• @Oddthinking Could you please add this to your answer, or create a new answer? This data is gold. – Konrad Rudolph Sep 20 '11 at 11:39
  • @Konrad, I have added as addendum to my answer. – Oddthinking Sep 20 '11 at 11:59
  • The title says: "is it the same?", your final question states: "did it improve?". It is confusing, please fix it. When somebody answers "Yes", it might not be apparent what does it mean on the first sight. – Tom Pažourek Apr 1 '14 at 13:12
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Women patients with metastatic breast cancer (for example) lived much longer after diagnosis in 1995 compared to 1920.

This 1983 study describes an interesting aspect to this question:

Survival of women with metastatic breast cancer at Yale from 1920 to 1980. Todd M, Shoag M, Cadman E., J Clin Oncol. 1983 Jun;1(6):406-8.

The survival of metastatic breast cancer patients initially increased dramatically:

The median survival of these patients increased steadily from 21 months in 1920 to 41 months in the decade from 1970 to 1980. The percentage of women actually surviving 5 years increased from 5% in the 1920s to approximately 25% in the 1960s.

However, over the next twenty years, improvements were more limited:

Despite the use of combination drug programs in the 1970s, the percentage of these patients remaining alive at 5 years remained near 25%. Firm conclusions cannot be made from a retrospective study spanning 60 years, although the trends depicted and lack of continued improvement indicate that our current therapeutic approach to metastatic breast cancer may not result in dramatic improvement in overall survival.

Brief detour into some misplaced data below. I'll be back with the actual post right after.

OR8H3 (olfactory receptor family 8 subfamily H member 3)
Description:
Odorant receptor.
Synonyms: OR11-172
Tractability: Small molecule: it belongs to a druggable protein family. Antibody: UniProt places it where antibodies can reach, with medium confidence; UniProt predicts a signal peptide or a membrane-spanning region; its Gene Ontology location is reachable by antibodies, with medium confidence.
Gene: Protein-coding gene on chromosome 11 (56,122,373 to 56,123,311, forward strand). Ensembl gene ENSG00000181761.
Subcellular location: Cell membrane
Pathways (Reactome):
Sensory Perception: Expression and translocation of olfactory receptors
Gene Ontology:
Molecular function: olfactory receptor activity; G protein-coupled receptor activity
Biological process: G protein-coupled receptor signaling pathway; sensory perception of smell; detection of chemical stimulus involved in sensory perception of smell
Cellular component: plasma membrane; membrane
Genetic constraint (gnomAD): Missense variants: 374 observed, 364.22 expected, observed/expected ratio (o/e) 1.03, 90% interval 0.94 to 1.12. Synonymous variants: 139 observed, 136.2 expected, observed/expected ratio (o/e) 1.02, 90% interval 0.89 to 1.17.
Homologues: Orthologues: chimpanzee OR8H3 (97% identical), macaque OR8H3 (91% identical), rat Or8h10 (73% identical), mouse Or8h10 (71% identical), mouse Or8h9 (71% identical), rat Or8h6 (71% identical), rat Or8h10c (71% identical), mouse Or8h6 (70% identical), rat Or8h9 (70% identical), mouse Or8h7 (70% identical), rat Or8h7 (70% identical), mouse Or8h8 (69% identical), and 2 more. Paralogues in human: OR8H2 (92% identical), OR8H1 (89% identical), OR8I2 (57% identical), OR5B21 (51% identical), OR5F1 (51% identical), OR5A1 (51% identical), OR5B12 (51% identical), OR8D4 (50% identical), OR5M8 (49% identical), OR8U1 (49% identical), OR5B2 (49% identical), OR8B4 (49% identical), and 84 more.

Taking over from there was another study:

Survival of patients with metastatic breast cancer: twenty-year data from two SEER registries, Patricia Tai , Edward Yu, Vincent Vinh-Hung, Gábor Cserni and Georges Vlastos. BMC Cancer 2004, 4:60 doi:10.1186/1471-2407-4-60

It compared cause-specific survival from metastatic breast cancer for two periods: 1981-1985 and 1991-1995. It looked at the results from two areas: Connecticut and San Francisco-Oakland. It found that back in 1981-1985, both regions has similar results, but there was an improvement in survival for the San Francisco-Oakland registry patients a decade later and no improvement in Connecticut.

To summarise: Improvements from 1920-1960, static from 1960-1980, and then mixed results from 1981-1995.